|Bid||220.92 x 1100|
|Ask||223.99 x 1200|
|Day's Range||221.11 - 223.90|
|52 Week Range||195.40 - 231.61|
|Beta (5Y Monthly)||0.84|
|PE Ratio (TTM)||0.01|
|Forward Dividend & Yield||N/A (N/A)|
|1y Target Est||237.00|
Berkshire Hathaway landed on millennials’ top 10 list of investments in the fourth quarter of 2019, according to new research.
In the latest trading session, Berkshire Hathaway Inc. (BRK.B) closed at $222.34, marking a -1.99% move from the previous day.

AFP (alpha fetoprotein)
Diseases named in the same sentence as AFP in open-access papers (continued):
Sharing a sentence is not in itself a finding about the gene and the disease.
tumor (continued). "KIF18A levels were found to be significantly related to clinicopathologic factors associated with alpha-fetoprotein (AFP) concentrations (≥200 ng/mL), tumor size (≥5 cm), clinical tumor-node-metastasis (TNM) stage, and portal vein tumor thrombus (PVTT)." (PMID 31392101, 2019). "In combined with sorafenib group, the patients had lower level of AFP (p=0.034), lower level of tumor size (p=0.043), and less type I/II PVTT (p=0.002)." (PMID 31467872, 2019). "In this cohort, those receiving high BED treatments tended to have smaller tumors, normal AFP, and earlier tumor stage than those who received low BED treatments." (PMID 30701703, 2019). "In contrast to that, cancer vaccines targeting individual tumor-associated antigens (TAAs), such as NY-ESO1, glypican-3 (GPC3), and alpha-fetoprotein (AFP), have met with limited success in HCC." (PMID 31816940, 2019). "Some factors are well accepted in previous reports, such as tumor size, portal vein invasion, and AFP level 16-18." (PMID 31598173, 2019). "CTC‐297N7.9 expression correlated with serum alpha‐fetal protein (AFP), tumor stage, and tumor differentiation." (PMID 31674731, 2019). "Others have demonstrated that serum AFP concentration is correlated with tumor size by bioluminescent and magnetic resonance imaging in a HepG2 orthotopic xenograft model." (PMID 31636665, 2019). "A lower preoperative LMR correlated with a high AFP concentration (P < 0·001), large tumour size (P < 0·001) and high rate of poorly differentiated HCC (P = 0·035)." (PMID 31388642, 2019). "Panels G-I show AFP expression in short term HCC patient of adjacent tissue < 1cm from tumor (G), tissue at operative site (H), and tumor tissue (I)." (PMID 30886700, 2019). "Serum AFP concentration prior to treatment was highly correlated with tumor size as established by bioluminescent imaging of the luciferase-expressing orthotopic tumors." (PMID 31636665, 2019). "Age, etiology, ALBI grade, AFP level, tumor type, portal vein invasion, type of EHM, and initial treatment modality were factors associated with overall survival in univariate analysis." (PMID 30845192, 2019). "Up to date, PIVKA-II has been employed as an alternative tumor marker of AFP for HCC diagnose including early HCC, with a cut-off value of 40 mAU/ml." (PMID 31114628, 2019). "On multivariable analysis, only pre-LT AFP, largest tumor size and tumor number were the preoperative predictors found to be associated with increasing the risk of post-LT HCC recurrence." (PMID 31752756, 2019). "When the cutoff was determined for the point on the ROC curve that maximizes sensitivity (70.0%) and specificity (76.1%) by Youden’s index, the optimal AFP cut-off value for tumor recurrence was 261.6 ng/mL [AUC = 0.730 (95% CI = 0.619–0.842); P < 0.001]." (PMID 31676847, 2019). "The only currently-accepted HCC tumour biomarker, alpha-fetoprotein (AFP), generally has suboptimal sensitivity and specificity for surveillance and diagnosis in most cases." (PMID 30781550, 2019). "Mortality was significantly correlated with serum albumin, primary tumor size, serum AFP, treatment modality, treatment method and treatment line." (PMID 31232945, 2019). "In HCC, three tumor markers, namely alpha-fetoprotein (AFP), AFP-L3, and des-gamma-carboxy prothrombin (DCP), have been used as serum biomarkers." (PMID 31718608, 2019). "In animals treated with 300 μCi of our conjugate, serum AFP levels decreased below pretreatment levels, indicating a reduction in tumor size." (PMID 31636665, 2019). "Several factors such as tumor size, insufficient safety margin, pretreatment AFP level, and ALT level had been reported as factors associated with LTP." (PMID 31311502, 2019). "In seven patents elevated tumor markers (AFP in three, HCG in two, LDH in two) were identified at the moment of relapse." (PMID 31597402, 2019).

How fast will your equity investments grow in coming years? Stocks will have to do the heavy lifting of funding your retirement, in other words. The occasion to revisit this crucial question is the release this past week of new research from the Pew Charitable Trusts on the rates of equity return that are assumed by state pension plans.
Consider that The Oracle is currently 89 years old - and that he made his single best portfolio investment in over a half century at 87 years old!